By Sara Gruen
(Mild spoilers ahead)
Ah, the airport thriller. There's nothing quite like a novel about a plucky journalist who uncovers a nefarious plot while his/her personal and professional life is crumbling all around. These sorts of books are usually described as "gripping," a "wild ride" or "compelling." Not that there's anything wrong with airport thrillers, mind you. I've been known to be compelled into the grip of a wild ride from time to time, but I was a bit surprised to find that Sara Gruen, the author of Water For Elephants, had written one. And as it turns out, it's better than most.
To be frank, I was ready to hate this book after the first 100 pages. It all seemed too absurd. Too Cathy Lamb. The novel centers on a troupe of highly intelligent bonobos living in a research lab who are able to use sign language to communicate with humans. Their closest human friend is a woman named Isabel. Isabel is socially awkward and feels more at home with the bonobos than she does with other humans. Her fiancé was recently put in charge of the research and is immediately introduced as a creepy slime ball who has cheated on her with Isabel's only other friend: a hip, vegan, Lisbeth Salander-esque character named Celia.
Meanwhile, John, a down on his luck journalist from the Philadelphia Inquirer has been working on an article about the lab for an on-going piece about great apes, though his partner, an unscrupulous tiger woman aptly named Cat has been scooping his story from underneath him. John's wife, Amanda, is a struggling writer with the world's most annoying mother has been given a chance to write a television series in Hollywood with a man she has met on the Internet. Given Amanda's recent struggles with depression, this opportunity coupled with John's recent troubles with his job, send their marriage into a tailspin. Will it survive? Read on!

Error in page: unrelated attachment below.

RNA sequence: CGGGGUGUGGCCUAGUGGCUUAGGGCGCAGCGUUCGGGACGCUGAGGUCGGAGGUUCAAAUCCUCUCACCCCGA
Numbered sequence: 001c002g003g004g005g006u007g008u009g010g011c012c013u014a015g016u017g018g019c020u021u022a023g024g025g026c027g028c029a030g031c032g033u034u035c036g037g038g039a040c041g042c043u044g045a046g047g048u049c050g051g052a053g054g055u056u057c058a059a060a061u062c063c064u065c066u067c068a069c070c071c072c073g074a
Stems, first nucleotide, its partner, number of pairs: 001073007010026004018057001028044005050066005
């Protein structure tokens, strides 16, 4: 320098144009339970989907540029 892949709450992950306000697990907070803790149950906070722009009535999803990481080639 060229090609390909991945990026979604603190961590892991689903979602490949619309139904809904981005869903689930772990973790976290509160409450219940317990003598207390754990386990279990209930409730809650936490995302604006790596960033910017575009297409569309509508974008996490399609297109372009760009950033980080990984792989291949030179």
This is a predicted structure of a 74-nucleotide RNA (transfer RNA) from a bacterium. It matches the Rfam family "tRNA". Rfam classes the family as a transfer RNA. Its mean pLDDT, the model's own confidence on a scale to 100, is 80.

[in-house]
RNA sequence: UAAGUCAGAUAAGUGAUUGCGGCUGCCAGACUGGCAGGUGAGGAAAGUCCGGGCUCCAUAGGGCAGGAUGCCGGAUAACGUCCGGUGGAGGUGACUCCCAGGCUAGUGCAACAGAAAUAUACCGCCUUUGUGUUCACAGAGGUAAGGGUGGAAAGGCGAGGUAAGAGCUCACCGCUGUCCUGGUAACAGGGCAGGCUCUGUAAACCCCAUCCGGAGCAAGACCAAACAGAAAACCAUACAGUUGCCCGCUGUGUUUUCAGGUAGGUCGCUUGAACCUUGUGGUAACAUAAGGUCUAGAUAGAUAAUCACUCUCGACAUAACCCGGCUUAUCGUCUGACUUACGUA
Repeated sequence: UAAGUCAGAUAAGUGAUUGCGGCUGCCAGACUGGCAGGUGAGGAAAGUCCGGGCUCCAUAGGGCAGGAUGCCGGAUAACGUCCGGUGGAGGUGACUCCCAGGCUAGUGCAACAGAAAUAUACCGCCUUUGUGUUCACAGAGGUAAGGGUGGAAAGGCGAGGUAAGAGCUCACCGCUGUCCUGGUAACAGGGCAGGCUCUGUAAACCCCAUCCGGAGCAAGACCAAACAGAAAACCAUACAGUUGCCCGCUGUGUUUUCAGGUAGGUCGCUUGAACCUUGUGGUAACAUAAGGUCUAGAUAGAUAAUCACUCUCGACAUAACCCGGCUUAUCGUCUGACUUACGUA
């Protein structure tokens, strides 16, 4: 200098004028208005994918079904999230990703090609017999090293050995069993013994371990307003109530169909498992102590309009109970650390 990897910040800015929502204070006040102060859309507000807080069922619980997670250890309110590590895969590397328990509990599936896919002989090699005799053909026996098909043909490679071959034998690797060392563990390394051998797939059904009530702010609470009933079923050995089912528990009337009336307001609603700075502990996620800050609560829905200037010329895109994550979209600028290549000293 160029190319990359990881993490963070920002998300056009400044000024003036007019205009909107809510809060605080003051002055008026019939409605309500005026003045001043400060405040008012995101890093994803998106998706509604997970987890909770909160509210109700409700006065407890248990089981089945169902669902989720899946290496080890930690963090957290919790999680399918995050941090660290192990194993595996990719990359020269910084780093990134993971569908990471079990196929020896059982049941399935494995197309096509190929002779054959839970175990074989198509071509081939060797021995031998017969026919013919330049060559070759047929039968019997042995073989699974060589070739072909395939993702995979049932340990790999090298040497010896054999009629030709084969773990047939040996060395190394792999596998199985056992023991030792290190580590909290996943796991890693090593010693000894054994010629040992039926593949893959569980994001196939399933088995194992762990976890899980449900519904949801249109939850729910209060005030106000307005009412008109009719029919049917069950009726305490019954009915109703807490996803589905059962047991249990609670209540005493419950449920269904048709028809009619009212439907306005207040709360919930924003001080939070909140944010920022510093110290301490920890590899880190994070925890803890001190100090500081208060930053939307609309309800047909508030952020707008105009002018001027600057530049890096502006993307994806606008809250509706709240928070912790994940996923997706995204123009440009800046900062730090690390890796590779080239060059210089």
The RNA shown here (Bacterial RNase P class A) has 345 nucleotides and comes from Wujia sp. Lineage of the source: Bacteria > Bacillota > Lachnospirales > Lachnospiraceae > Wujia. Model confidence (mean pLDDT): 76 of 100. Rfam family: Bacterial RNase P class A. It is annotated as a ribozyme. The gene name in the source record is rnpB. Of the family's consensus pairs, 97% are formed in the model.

All this is trouble enough, but a terrorist explosion rocks the lab and severely injures Isabel. In the aftermath, Isabel is left to mend, John is fired from the Inquirer and the lab is closed down. Somehow, the bonobos are sold to a known pornographer and installed in a house with cameras in every room where they become the unwilling stars in America's new hit reality TV show, Ape House.
Of course all of this seems so improbably stupid that you'd keep reading, too. And it's not that the book gets any less stupid. It's not Water For Elephants if that's what you are thinking. But Gruen does handle the airport thriller genre with a certain flare and depth that others in the field often lack and I ended up liking the book in the end (though not loving it). There were more than a few times when I was sure I had the plot figured only to have Gruen surprise me with a neat little twist. And that's all anyone should really ask of an airport thriller. Good plot, surprises and twists. So I'm not complaining. It's a solid read and I doubt very many people will throw it away in disgust. If you do, you probably are not a hit at parties, either.
But the novel does have a certain degree of social import that deserves mention. Among many other things, Gruen has a lot to say on the vulgarity of our celebrity-obsessed culture and reality television. A solid half of the novel delves into the sleazy side of reality television with its unscrupulous creators. One could almost smell the mustache wax secreting from the bad guy while he wrung his hands in evil glee at the thought of making millions off this "stupid little monkeys." Why is could have been Donald Trump himself! Naturally, the show becomes a hit and a nationwide success. In that respect, Ape House reminded me a lot of Ben Elton's novel Dead Famous.